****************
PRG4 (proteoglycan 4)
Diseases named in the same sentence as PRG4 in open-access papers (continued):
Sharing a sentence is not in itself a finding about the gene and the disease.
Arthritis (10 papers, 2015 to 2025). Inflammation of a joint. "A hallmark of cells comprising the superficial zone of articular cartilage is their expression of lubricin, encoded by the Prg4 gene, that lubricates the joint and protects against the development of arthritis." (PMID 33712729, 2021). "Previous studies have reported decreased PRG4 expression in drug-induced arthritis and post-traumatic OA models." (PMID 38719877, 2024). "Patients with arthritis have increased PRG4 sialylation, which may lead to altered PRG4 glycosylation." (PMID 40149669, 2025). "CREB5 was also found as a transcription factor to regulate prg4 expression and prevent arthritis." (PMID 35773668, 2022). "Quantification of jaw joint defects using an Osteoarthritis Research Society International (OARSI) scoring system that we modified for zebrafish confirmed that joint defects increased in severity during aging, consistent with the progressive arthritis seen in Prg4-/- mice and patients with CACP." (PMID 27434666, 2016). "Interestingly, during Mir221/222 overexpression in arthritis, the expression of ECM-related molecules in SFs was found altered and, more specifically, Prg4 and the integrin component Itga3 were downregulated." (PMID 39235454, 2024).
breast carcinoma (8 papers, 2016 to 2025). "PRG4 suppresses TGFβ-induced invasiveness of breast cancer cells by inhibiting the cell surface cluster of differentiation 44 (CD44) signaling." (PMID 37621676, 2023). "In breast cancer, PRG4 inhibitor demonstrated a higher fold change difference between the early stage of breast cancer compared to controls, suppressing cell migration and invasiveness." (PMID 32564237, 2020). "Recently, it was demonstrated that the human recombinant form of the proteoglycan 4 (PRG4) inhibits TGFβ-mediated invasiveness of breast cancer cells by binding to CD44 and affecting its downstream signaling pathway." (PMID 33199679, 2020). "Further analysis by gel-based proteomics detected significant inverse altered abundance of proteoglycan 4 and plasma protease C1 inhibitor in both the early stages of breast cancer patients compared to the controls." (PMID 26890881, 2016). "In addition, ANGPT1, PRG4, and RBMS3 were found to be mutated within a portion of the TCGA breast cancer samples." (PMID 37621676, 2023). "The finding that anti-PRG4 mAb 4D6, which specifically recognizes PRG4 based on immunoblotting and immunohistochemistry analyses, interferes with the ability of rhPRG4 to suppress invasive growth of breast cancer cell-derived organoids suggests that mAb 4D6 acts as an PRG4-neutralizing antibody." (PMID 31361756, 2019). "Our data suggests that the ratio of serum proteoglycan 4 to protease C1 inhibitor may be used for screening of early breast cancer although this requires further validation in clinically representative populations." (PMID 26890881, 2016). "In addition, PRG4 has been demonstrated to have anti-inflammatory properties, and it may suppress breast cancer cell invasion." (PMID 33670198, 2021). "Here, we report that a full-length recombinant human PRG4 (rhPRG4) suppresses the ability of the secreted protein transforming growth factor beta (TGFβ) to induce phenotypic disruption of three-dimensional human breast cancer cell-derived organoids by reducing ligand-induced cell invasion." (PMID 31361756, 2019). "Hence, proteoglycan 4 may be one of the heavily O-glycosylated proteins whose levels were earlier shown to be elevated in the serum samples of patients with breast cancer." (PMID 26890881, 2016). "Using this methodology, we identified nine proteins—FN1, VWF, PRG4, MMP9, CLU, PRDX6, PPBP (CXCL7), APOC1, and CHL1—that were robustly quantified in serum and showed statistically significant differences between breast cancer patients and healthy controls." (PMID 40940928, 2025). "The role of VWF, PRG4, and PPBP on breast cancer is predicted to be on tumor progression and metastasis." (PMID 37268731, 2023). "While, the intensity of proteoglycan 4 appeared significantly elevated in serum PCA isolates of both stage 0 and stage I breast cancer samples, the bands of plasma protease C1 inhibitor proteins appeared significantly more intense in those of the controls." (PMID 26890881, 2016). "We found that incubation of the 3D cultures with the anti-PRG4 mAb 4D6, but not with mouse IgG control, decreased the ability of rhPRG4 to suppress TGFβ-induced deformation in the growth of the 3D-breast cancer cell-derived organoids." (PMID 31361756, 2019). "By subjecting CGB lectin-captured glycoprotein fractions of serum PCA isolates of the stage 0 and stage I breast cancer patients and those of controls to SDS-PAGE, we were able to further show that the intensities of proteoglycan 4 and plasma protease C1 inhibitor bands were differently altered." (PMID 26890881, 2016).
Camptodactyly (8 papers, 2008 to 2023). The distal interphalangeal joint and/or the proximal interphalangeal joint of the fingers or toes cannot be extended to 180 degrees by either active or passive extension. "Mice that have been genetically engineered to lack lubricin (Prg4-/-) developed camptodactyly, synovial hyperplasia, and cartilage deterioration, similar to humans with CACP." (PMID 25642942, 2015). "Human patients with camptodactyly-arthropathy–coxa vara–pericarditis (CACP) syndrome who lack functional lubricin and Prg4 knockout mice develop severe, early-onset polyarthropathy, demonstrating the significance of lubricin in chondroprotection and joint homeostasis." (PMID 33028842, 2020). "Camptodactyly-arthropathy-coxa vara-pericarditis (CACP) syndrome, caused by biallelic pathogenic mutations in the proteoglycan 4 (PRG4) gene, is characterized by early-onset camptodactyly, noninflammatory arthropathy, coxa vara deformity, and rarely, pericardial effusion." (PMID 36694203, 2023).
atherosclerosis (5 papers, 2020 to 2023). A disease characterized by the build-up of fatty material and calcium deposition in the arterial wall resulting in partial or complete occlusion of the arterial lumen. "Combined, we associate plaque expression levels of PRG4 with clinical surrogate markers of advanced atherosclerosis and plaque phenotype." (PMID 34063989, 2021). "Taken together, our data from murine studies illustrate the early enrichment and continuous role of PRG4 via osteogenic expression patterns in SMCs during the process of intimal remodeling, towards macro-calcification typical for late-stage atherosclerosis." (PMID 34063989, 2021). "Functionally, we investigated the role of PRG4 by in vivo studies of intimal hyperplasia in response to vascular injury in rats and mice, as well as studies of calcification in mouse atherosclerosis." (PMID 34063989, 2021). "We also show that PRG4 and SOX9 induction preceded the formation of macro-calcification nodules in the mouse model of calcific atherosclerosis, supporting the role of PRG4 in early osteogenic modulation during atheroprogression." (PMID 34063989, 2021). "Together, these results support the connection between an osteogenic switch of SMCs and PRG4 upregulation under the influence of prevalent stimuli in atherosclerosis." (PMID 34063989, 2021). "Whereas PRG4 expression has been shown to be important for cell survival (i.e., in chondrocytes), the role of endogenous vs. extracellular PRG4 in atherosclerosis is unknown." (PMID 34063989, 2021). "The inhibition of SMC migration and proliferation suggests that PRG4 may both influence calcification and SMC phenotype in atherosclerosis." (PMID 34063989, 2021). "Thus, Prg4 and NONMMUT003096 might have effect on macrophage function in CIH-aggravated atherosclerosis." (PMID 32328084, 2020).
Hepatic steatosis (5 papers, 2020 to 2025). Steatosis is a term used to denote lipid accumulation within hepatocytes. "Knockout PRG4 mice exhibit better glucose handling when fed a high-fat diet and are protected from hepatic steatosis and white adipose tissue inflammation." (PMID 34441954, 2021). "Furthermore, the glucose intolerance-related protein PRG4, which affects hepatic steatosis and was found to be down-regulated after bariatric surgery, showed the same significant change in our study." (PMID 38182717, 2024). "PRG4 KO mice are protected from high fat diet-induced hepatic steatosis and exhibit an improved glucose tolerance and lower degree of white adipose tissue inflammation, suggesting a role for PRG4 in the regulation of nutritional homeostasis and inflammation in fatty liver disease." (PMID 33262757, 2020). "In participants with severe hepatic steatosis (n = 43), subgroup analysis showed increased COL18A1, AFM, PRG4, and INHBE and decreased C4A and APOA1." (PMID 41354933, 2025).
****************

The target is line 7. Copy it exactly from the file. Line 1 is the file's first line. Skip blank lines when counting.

atherosclerosis (5 papers, 2020 to 2023). A disease characterized by the build-up of fatty material and calcium deposition in the arterial wall resulting in partial or complete occlusion of the arterial lumen. "Combined, we associate plaque expression levels of PRG4 with clinical surrogate markers of advanced atherosclerosis and plaque phenotype." (PMID 34063989, 2021). "Taken together, our data from murine studies illustrate the early enrichment and continuous role of PRG4 via osteogenic expression patterns in SMCs during the process of intimal remodeling, towards macro-calcification typical for late-stage atherosclerosis." (PMID 34063989, 2021). "Functionally, we investigated the role of PRG4 by in vivo studies of intimal hyperplasia in response to vascular injury in rats and mice, as well as studies of calcification in mouse atherosclerosis." (PMID 34063989, 2021). "We also show that PRG4 and SOX9 induction preceded the formation of macro-calcification nodules in the mouse model of calcific atherosclerosis, supporting the role of PRG4 in early osteogenic modulation during atheroprogression." (PMID 34063989, 2021). "Together, these results support the connection between an osteogenic switch of SMCs and PRG4 upregulation under the influence of prevalent stimuli in atherosclerosis." (PMID 34063989, 2021). "Whereas PRG4 expression has been shown to be important for cell survival (i.e., in chondrocytes), the role of endogenous vs. extracellular PRG4 in atherosclerosis is unknown." (PMID 34063989, 2021). "The inhibition of SMC migration and proliferation suggests that PRG4 may both influence calcification and SMC phenotype in atherosclerosis." (PMID 34063989, 2021). "Thus, Prg4 and NONMMUT003096 might have effect on macrophage function in CIH-aggravated atherosclerosis." (PMID 32328084, 2020).